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    Accounting: Tax Reform

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    1. Research the most common tax loopholes used by corporations and partnership to avoid paying federal income tax. Discuss two (2) loopholes identified and what strategies you would recommend to the federal government for closing these loopholes.
    2. Evaluate whether or not the federal government benefits from allowing corporations to select S status.
    3. Discuss whether you believe the current gift tax laws are fair to the taxpayer. Recommend a change that you would like to incorporate into the tax code related to gift taxes.
    4. Create an argument for or against abolishing estate taxes.
    5. Recommend an alternative to the current federal taxation system that you believe would be fair to corporations and partnerships.
    6. Use 4 to 6 external sources.

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    Most common loopholes used by corporations and partnerships to avoid paying income tax:

    Studies over the recent past have shown that very few corporations pay taxes on their profits with other companies not paying any tax at all through the use of complex international tax loopholes. Out of 280 corporations examined from 2008 to 2010 showed that 30 of the corporations used tax loophole to not pay tax at all or to wind up with negative tax rates. The law requires that corporations pay 35% tax rate on their profits but many corporations use tax loop holes to either pay lower rates or not pay at all (Business Insider, 2011).

    The various tax loopholes that are often used include: inventory property sales where goods produced in the U.S. and sold in foreign countries are viewed as income generated by that country thereby granting the corporation tax credits; graduate corporate income; Exclusion of interest on local and state bonds; experimentation and research tax credit; deferred taxes on certain income earned overseas for financial firms; production of alcohol based Fuel tax credit; credit for low income housing investments; higher depreciation of equipment and machinery; deduction for domestic manufacturing; Deferred income from foreign subsidiaries of corporations; Double Irish, Dutch Sandwich strategy used by with Intellectual Property; and siphoning taxable incomes into tax haven states with other subsidiaries (Business Insider, 2011).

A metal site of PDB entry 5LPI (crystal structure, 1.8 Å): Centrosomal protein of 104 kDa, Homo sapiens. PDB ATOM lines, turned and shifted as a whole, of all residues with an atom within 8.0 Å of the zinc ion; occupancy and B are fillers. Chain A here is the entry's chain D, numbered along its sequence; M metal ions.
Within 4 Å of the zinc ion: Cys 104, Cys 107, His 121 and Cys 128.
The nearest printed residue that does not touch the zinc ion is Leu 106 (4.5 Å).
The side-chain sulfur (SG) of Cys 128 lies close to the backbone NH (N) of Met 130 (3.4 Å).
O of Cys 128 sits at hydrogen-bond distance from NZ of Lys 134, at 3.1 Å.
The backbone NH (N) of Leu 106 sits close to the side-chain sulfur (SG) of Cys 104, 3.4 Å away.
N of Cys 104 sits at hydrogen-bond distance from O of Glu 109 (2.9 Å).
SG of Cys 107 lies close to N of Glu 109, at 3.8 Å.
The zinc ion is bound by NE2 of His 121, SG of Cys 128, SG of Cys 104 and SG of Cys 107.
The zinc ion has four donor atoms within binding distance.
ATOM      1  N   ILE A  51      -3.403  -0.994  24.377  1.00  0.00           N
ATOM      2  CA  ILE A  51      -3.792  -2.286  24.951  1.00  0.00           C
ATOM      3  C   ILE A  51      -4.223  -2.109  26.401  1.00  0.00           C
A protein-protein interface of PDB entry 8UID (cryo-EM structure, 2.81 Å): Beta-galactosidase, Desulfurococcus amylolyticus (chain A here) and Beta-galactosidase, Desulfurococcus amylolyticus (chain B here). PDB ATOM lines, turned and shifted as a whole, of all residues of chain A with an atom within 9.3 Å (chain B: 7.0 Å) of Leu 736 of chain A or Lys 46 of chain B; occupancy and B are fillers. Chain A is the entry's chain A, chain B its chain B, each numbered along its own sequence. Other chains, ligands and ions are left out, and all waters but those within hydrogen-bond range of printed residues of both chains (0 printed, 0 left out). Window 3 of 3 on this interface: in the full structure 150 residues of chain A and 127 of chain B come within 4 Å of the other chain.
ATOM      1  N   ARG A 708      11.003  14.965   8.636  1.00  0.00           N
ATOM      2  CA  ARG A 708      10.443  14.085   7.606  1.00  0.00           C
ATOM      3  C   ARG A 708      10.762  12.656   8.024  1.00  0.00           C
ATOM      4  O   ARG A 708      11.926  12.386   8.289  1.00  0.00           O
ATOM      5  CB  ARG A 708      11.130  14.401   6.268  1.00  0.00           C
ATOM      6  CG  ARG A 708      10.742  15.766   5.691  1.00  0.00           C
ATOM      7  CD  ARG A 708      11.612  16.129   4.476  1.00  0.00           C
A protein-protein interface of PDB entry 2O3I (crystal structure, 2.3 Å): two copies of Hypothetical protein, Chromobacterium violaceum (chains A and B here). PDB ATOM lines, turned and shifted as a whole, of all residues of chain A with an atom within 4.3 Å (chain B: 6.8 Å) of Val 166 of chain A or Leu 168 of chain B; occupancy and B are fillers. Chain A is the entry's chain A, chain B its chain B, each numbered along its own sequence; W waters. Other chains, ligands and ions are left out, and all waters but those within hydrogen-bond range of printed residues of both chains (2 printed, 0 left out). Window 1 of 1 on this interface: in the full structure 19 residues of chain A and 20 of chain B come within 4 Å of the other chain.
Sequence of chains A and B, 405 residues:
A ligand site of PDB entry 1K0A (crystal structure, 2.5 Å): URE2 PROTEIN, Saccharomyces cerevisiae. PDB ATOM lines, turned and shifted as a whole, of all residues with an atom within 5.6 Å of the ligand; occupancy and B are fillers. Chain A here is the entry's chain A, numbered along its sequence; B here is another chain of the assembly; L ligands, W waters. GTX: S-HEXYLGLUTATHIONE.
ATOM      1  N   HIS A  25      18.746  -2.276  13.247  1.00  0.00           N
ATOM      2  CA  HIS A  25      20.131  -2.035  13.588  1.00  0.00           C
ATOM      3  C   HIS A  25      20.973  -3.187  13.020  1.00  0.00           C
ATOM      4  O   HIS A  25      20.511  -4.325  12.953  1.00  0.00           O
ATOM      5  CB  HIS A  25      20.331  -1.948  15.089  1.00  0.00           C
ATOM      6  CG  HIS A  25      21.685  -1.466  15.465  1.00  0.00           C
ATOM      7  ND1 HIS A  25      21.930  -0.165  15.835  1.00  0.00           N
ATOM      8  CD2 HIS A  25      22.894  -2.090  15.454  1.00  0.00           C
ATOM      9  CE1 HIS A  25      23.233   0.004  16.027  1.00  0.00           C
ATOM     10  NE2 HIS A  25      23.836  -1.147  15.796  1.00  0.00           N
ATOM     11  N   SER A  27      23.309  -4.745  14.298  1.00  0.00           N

Discussing two loopholes:

    Double Irish, Dutch Sandwich Strategy / shifting income to tax haven countries

    This tax loophole strategy involves shifting income to their subsidiaries in low tax countries and is mainly used by technology firms such as Google, Face book and Microsoft Corporation. Over the past three years, Google cut it taxes by $3.1 billion using this strategy where it moves most of its foreign profits through Ireland and the Netherlands to Bermuda (Drucker, 2010).

    In this strategy corporations take advantage of the favorable Irish tax laws to legally shift profits in and out of the corporations subsidiaries in that country thereby escaping paying taxes both in the country and abroad. They do this by selling or licensing intellectual property rights developed in the US to foreign subsidiaries and thereby profits based on the technology in the foreign country gets attributed to the foreign units and not the parent company. Most of the earnings end up in island havens such as Bermuda and Cayman Islands where there no corporate taxes levied. By registering their assets in tax haven countries and their liabilities remaining in the U.S., they are able to reduce their taxable domestic income. This income shifting reduced Googles tax rate to 22.2% from 35% in 2009, and have largely undermined the U.S tax rate (Drucker, 2010; Walton, 1996).

    Experimentation and Research tax credit:

    Corporations such as agriculture conglomerates, Pharmaceutical companies, or technology companies take advantage of the tax credit meant to spur development and often allows for 20% of the tax credit for all research and experiment expenses in a company. It has often been argued that some corporations are often paid to do research that they would have done anyway using the even without the tax credit (Business Insider, 2011).

    What the government can do to close these loopholes:

    In the first loophole, since most of the shifting of income to tax haven involve transfer pricing transactions among subsidiaries in various countries that make it possible to allocate incomes to countries with favorable tax structures while attributing expenses to countries with high tax ...

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